Ordinarily, Grange Girl is phobic about the normal rules of social intercourse. She will hide behind a lamp-post rather than make small-talk with an acquaintance, and if you invite her out, will quiz you closely as to whether there will be ‘any people there’.
But bizarrely, put her in a shop and she is transformed – she simply has to banter. She banters so long and so amiably that anyone in a hurry is forced to take their custom elsewhere.
Lewes isn’t a brilliant town for repartee, compared with less englishly inhibited areas of Britain, such as, well, most of Britain. But there are some pockets of excellence, where a mundane exchange is given sparkle by a bit of old chat. These places make life just that bit more worth living. Particularly for Grangey, who otherwise can spend the entire week speaking only to her goldfish.
One of the happiest days of her recent life was arranging for us to go to a gig, because the few remaining tickets were secreted in banter shops across town. She flitted merrily between Laportes and Riks Disks, buying one at a time, drawing the shop-keepers into the drama of whether there would be enough. She enjoyed the quest considerably more than the gig, which she pronounced ‘too full of people’ and left early.
Grange Girl’s friend, Library Boy, once foolishly tried to emulate her parlaying skills in Waitrose. However, he merely bewildered a poor assistant by his attempts to sympathise with her long shift on the check-out. ‘And what time do you finish this evening?’ he chattered gamely, as she pressed the security button and had him escorted from the premises.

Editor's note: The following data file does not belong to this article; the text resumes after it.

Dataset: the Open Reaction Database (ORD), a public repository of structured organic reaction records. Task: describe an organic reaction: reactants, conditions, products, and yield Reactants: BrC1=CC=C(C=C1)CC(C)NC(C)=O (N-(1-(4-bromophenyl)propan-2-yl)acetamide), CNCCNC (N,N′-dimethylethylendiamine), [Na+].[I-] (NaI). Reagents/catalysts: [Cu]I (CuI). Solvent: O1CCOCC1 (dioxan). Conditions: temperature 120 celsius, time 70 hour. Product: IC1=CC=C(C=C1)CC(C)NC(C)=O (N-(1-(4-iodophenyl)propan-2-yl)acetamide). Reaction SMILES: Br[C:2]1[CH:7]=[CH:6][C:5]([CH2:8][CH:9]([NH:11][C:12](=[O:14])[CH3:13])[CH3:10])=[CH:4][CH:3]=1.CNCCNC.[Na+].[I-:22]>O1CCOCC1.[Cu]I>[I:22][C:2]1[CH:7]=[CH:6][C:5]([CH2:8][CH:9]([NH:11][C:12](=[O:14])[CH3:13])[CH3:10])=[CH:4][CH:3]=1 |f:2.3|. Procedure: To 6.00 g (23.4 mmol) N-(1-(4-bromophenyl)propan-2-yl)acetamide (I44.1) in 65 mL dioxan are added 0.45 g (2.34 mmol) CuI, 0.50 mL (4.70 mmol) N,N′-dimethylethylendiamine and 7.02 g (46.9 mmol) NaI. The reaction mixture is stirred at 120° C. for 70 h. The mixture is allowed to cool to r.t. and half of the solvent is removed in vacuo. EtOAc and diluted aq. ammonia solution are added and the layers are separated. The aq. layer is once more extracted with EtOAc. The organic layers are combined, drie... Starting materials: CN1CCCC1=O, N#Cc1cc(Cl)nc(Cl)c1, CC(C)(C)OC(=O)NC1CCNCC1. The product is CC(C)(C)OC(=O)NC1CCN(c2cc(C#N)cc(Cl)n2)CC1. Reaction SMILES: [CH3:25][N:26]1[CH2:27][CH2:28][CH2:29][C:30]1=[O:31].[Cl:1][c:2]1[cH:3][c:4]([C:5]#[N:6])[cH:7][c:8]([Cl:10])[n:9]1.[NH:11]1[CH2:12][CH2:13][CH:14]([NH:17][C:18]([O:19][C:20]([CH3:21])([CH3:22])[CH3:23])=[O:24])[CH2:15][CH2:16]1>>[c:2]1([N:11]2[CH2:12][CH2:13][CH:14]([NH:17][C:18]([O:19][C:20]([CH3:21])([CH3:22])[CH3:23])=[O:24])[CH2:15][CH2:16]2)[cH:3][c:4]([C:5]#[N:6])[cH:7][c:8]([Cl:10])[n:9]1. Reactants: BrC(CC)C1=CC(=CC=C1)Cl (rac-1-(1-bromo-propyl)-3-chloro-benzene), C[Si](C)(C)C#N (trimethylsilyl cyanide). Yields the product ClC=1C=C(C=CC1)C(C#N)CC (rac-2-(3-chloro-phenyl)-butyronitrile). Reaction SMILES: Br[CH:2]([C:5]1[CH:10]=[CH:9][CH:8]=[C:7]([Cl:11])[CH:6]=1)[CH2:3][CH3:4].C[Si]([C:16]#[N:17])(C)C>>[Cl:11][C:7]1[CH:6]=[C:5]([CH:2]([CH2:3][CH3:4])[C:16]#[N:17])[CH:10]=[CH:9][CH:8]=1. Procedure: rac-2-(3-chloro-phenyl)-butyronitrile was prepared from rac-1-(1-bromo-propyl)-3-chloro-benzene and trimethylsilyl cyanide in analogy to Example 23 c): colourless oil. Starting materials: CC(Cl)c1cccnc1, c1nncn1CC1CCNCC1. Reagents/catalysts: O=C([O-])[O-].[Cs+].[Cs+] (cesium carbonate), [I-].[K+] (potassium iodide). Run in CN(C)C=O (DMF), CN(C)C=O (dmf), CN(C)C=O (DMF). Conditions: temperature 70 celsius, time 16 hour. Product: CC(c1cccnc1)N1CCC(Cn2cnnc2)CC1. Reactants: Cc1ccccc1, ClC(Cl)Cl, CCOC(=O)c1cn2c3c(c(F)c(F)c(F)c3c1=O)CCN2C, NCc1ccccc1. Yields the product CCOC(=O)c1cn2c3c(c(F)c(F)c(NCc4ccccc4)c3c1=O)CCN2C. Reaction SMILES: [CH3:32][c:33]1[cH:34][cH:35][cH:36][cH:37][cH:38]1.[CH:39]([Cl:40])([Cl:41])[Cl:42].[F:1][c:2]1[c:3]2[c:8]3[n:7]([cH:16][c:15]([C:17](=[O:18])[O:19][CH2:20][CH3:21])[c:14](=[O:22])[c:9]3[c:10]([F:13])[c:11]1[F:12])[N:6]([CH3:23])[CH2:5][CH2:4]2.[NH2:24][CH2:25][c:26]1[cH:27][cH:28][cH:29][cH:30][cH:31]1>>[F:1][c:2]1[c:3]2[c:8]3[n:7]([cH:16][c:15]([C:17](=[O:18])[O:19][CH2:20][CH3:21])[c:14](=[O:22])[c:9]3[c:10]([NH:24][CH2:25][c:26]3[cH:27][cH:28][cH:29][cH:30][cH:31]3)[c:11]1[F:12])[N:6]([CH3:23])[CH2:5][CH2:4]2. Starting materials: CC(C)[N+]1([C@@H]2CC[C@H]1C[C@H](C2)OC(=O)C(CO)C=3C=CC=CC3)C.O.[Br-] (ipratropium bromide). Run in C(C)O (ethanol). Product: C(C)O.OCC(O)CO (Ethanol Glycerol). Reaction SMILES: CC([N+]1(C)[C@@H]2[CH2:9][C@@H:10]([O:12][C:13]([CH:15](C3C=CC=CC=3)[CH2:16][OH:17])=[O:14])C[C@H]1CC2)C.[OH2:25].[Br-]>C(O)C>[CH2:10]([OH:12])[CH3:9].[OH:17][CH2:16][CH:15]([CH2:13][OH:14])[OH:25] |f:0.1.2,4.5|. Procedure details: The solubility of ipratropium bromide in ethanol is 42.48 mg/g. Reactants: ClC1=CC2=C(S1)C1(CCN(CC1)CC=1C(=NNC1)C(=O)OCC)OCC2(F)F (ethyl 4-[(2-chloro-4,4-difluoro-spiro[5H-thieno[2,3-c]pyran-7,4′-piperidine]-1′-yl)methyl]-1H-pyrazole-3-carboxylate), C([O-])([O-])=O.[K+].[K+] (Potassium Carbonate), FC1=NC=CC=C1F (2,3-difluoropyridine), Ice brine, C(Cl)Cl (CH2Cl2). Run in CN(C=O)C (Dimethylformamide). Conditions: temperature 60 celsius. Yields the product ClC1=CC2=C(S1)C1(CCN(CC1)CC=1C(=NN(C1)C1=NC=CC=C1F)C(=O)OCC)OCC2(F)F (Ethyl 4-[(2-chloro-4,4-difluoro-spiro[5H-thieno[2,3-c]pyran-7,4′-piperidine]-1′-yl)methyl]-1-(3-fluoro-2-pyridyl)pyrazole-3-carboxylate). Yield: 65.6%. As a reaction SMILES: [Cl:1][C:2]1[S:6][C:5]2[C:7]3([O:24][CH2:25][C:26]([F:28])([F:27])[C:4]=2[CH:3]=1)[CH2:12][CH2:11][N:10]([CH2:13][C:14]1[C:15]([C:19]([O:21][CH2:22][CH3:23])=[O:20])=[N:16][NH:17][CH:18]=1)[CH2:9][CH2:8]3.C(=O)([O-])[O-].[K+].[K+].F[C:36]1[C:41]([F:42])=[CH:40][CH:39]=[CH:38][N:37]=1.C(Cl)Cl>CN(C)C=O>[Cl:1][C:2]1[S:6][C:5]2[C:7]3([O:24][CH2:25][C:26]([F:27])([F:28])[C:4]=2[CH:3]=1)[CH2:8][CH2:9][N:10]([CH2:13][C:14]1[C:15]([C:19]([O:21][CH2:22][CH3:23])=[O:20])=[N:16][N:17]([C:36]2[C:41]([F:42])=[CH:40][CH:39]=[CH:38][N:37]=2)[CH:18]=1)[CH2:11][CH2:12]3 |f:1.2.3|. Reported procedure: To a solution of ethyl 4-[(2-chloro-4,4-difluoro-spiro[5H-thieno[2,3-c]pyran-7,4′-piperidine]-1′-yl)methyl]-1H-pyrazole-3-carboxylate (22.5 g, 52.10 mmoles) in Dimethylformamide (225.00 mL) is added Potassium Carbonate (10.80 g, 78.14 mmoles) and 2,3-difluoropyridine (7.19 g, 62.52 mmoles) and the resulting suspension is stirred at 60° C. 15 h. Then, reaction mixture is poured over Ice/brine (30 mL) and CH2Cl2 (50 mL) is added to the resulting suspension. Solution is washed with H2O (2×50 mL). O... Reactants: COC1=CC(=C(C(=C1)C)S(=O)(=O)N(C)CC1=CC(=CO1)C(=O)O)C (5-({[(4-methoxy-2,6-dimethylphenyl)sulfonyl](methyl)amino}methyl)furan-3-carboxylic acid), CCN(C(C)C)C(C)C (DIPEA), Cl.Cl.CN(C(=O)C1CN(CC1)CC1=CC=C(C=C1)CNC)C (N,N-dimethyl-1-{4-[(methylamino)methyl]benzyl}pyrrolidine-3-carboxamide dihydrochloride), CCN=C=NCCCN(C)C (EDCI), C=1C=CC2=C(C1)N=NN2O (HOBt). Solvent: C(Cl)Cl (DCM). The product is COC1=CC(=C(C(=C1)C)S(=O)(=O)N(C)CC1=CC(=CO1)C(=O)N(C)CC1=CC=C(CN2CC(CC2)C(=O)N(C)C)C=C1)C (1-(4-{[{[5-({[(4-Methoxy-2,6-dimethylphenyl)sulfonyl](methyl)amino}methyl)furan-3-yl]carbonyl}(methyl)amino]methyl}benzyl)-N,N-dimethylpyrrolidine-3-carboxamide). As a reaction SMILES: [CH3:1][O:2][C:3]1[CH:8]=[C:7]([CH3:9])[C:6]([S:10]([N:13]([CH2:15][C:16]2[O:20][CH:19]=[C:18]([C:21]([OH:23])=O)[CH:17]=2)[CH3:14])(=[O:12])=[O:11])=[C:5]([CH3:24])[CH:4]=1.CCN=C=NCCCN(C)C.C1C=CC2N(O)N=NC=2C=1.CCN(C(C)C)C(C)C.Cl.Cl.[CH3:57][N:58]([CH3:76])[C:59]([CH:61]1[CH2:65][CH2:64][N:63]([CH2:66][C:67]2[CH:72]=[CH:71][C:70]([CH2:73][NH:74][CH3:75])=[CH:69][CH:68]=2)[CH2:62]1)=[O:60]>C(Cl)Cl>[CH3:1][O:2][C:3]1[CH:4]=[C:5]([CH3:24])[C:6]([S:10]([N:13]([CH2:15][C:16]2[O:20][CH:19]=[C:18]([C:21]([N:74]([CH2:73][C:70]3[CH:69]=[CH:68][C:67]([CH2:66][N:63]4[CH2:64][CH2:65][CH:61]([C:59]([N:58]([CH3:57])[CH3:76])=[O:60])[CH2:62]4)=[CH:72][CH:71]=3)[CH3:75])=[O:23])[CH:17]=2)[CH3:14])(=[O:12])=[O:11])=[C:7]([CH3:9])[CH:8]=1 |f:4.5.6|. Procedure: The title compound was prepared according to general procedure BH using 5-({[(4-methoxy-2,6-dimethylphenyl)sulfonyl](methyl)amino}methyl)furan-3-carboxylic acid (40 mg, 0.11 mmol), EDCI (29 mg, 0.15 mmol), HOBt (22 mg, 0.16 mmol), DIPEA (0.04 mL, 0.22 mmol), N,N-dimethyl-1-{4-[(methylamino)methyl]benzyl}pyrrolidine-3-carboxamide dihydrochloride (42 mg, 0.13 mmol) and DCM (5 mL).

Elsewhere, with a little encouragement Catlin will lean his elbows on the counter and natter about the latest planning scandal. You can’t peruse the slab at the Riverside fishmongers without Terry himself him riffing about cunning ways with a grilled mullet. Say Cheese is unbeatable for a surreal chinwag, like the time they gave me ten good reasons to eat unpasteurised camembert despite my being pregnant.
Sometimes, however, for really top-notch chatter you have to shove your shop local in your bag for life, and get in the car. No-one gives better banter than my friend, the Postmistress of a nearby unnamed village. Her queues stretch out the door. Though whether this is due to the renown of her badinage, or because every transaction takes time beyond imagining, who can say?
The best place in Lewes for blether is of course the Runaway at the station, where they sprinkle magic onto every transaction. One morning, the man buying tea in front of Grange Girl mentioned his imminent flight to Europe. Instantly, the staff broke into an acapella rendition of ‘Leaving on a jet plane.’ Grange Girl, who normally would die of shame rather than hum a note, joined in with gusto, and soon the whole café was singing the chorus. Everyone then went on with their day uplifted, despite having missed their trains.
Beth Miller, 19th May 2009. Published in VivaLewes.com. Photo by Alex Leith